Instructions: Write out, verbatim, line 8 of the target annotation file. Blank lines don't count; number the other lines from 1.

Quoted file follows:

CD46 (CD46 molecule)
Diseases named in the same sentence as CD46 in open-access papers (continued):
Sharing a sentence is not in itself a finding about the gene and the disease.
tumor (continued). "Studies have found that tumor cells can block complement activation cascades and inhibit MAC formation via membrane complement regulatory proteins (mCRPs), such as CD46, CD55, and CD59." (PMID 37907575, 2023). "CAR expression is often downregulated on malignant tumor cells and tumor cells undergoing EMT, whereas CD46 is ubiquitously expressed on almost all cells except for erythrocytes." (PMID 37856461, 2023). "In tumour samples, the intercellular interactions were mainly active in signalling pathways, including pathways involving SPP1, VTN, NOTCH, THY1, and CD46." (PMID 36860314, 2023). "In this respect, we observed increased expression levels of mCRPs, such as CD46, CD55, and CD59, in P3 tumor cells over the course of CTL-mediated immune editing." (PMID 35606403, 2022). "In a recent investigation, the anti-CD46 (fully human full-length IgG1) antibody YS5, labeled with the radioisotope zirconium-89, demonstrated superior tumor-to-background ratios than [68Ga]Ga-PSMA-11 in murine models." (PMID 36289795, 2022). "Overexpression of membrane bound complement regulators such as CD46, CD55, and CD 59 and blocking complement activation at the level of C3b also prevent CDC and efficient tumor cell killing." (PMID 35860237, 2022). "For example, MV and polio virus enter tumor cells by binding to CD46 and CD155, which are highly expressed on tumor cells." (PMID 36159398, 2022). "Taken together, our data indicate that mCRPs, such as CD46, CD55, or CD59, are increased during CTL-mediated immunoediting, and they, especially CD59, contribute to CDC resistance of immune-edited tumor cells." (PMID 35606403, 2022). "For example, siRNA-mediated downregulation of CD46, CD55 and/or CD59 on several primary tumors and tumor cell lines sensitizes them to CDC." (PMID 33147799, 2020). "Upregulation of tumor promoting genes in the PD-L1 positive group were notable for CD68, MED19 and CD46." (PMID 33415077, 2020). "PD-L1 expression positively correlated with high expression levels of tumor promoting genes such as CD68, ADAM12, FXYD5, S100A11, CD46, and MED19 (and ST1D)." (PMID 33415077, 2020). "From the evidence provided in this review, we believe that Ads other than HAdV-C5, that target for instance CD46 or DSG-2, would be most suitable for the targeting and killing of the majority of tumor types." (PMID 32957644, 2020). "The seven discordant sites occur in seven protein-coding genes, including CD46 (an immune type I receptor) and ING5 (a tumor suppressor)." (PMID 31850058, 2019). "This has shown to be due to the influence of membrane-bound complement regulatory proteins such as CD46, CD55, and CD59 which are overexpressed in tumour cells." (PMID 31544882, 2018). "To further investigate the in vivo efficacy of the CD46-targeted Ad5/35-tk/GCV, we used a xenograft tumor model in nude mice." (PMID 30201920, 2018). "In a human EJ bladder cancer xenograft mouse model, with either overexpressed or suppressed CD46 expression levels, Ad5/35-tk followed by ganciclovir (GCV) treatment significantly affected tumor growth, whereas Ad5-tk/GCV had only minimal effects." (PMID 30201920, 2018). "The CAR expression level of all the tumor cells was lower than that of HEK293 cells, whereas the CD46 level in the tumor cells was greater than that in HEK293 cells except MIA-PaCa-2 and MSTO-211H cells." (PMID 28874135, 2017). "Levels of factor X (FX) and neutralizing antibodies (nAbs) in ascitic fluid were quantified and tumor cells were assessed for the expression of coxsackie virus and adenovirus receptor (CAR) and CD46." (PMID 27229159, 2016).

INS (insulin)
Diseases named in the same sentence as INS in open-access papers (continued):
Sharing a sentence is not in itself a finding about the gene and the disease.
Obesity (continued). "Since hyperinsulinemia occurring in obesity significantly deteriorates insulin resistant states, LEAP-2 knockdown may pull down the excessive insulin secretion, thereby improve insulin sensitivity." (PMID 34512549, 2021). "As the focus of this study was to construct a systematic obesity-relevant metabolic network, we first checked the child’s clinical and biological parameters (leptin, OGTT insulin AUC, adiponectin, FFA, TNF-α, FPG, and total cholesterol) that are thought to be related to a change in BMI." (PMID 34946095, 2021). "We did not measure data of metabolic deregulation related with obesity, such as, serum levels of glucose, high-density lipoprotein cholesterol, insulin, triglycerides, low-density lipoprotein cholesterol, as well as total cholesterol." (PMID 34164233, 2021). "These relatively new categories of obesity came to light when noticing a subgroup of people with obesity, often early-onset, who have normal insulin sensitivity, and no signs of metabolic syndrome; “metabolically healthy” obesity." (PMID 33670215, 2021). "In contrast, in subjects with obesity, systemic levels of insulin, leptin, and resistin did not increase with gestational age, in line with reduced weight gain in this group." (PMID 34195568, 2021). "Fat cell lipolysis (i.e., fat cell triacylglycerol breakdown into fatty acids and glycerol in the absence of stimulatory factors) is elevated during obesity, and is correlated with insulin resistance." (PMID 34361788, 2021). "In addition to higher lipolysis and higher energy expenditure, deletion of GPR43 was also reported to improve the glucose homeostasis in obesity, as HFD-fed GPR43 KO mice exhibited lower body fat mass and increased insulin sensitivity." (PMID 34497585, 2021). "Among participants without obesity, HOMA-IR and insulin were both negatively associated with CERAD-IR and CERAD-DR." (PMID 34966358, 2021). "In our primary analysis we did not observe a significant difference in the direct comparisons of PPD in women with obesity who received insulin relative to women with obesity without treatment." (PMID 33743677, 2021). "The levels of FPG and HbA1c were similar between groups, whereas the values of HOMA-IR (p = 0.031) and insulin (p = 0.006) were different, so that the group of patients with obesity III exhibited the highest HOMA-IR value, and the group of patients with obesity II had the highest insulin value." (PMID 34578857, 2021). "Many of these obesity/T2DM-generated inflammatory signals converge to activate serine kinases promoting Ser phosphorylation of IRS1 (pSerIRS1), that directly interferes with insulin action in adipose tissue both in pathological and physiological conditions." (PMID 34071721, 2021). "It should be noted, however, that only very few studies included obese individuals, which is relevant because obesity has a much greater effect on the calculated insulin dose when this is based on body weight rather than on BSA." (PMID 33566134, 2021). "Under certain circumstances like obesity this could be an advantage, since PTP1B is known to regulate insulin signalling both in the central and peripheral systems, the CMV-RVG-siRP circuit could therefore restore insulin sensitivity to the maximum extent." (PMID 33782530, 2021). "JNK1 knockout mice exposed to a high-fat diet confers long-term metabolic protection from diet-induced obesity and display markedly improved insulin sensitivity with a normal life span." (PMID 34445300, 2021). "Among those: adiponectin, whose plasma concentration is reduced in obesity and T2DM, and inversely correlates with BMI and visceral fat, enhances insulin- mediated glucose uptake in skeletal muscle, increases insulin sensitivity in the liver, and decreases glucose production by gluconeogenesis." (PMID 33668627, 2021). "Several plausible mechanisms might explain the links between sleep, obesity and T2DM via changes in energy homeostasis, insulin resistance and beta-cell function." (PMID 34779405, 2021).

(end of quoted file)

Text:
Obesity (continued). "Since hyperinsulinemia occurring in obesity significantly deteriorates insulin resistant states, LEAP-2 knockdown may pull down the excessive insulin secretion, thereby improve insulin sensitivity." (PMID 34512549, 2021). "As the focus of this study was to construct a systematic obesity-relevant metabolic network, we first checked the child’s clinical and biological parameters (leptin, OGTT insulin AUC, adiponectin, FFA, TNF-α, FPG, and total cholesterol) that are thought to be related to a change in BMI." (PMID 34946095, 2021). "We did not measure data of metabolic deregulation related with obesity, such as, serum levels of glucose, high-density lipoprotein cholesterol, insulin, triglycerides, low-density lipoprotein cholesterol, as well as total cholesterol." (PMID 34164233, 2021). "These relatively new categories of obesity came to light when noticing a subgroup of people with obesity, often early-onset, who have normal insulin sensitivity, and no signs of metabolic syndrome; “metabolically healthy” obesity." (PMID 33670215, 2021). "In contrast, in subjects with obesity, systemic levels of insulin, leptin, and resistin did not increase with gestational age, in line with reduced weight gain in this group." (PMID 34195568, 2021). "Fat cell lipolysis (i.e., fat cell triacylglycerol breakdown into fatty acids and glycerol in the absence of stimulatory factors) is elevated during obesity, and is correlated with insulin resistance." (PMID 34361788, 2021). "In addition to higher lipolysis and higher energy expenditure, deletion of GPR43 was also reported to improve the glucose homeostasis in obesity, as HFD-fed GPR43 KO mice exhibited lower body fat mass and increased insulin sensitivity." (PMID 34497585, 2021). "Among participants without obesity, HOMA-IR and insulin were both negatively associated with CERAD-IR and CERAD-DR." (PMID 34966358, 2021). "In our primary analysis we did not observe a significant difference in the direct comparisons of PPD in women with obesity who received insulin relative to women with obesity without treatment." (PMID 33743677, 2021). "The levels of FPG and HbA1c were similar between groups, whereas the values of HOMA-IR (p = 0.031) and insulin (p = 0.006) were different, so that the group of patients with obesity III exhibited the highest HOMA-IR value, and the group of patients with obesity II had the highest insulin value." (PMID 34578857, 2021). "Many of these obesity/T2DM-generated inflammatory signals converge to activate serine kinases promoting Ser phosphorylation of IRS1 (pSerIRS1), that directly interferes with insulin action in adipose tissue both in pathological and physiological conditions." (PMID 34071721, 2021). "It should be noted, however, that only very few studies included obese individuals, which is relevant because obesity has a much greater effect on the calculated insulin dose when this is based on body weight rather than on BSA." (PMID 33566134, 2021). "Under certain circumstances like obesity this could be an advantage, since PTP1B is known to regulate insulin signalling both in the central and peripheral systems, the CMV-RVG-siRP circuit could therefore restore insulin sensitivity to the maximum extent." (PMID 33782530, 2021). "JNK1 knockout mice exposed to a high-fat diet confers long-term metabolic protection from diet-induced obesity and display markedly improved insulin sensitivity with a normal life span." (PMID 34445300, 2021). "Among those: adiponectin, whose plasma concentration is reduced in obesity and T2DM, and inversely correlates with BMI and visceral fat, enhances insulin- mediated glucose uptake in skeletal muscle, increases insulin sensitivity in the liver, and decreases glucose production by gluconeogenesis." (PMID 33668627, 2021). "Several plausible mechanisms might explain the links between sleep, obesity and T2DM via changes in energy homeostasis, insulin resistance and beta-cell function." (PMID 34779405, 2021).